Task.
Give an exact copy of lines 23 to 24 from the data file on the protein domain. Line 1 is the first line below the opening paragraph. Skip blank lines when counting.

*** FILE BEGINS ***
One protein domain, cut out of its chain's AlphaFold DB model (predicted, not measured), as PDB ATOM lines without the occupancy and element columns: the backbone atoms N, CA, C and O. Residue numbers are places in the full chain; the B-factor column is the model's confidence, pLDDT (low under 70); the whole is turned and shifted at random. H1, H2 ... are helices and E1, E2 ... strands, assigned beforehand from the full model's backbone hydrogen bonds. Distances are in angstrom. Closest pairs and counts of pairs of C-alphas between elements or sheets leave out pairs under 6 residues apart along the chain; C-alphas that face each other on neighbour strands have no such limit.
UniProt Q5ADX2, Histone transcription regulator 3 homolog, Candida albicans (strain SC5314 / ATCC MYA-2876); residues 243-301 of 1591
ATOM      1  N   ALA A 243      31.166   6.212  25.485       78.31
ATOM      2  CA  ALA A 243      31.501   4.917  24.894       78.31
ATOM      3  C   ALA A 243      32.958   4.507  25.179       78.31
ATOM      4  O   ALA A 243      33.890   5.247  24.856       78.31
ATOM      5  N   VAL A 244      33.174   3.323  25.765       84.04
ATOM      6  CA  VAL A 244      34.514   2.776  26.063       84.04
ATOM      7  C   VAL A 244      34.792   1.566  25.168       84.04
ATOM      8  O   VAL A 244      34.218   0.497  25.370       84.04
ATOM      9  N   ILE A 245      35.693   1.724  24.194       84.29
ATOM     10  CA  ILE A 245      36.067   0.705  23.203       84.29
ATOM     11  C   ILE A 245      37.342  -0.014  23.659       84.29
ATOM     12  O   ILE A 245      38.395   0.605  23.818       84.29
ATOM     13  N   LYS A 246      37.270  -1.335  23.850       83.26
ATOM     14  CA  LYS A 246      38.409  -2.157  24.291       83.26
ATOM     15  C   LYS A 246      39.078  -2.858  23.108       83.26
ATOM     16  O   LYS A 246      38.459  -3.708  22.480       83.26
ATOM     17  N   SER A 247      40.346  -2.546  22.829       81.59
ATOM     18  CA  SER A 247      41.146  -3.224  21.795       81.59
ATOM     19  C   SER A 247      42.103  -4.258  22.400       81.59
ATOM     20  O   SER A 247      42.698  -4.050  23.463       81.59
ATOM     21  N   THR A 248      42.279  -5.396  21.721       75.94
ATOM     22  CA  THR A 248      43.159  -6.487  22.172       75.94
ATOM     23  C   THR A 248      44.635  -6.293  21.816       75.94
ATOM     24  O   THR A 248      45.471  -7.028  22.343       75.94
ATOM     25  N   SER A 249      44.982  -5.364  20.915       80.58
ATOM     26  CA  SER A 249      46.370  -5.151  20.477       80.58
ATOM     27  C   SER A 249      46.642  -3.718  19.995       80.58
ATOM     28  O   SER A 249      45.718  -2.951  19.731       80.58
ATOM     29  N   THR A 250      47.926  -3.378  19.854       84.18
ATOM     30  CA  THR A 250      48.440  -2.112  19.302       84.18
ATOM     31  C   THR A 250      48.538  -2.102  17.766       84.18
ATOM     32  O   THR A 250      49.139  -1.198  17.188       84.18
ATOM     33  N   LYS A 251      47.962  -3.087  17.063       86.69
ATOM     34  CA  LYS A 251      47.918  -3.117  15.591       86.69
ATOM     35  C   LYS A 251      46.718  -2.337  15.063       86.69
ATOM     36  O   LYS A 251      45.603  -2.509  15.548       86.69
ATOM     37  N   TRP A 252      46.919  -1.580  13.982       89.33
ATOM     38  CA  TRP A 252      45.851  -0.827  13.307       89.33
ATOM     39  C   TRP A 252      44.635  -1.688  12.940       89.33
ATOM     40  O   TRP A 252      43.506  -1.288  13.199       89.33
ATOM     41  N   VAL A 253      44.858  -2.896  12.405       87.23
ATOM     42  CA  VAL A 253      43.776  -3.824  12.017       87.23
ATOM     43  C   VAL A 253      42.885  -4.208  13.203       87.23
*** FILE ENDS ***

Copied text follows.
ATOM     22  CA  THR A 248      43.159  -6.487  22.172       75.94
ATOM     23  C   THR A 248      44.635  -6.293  21.816       75.94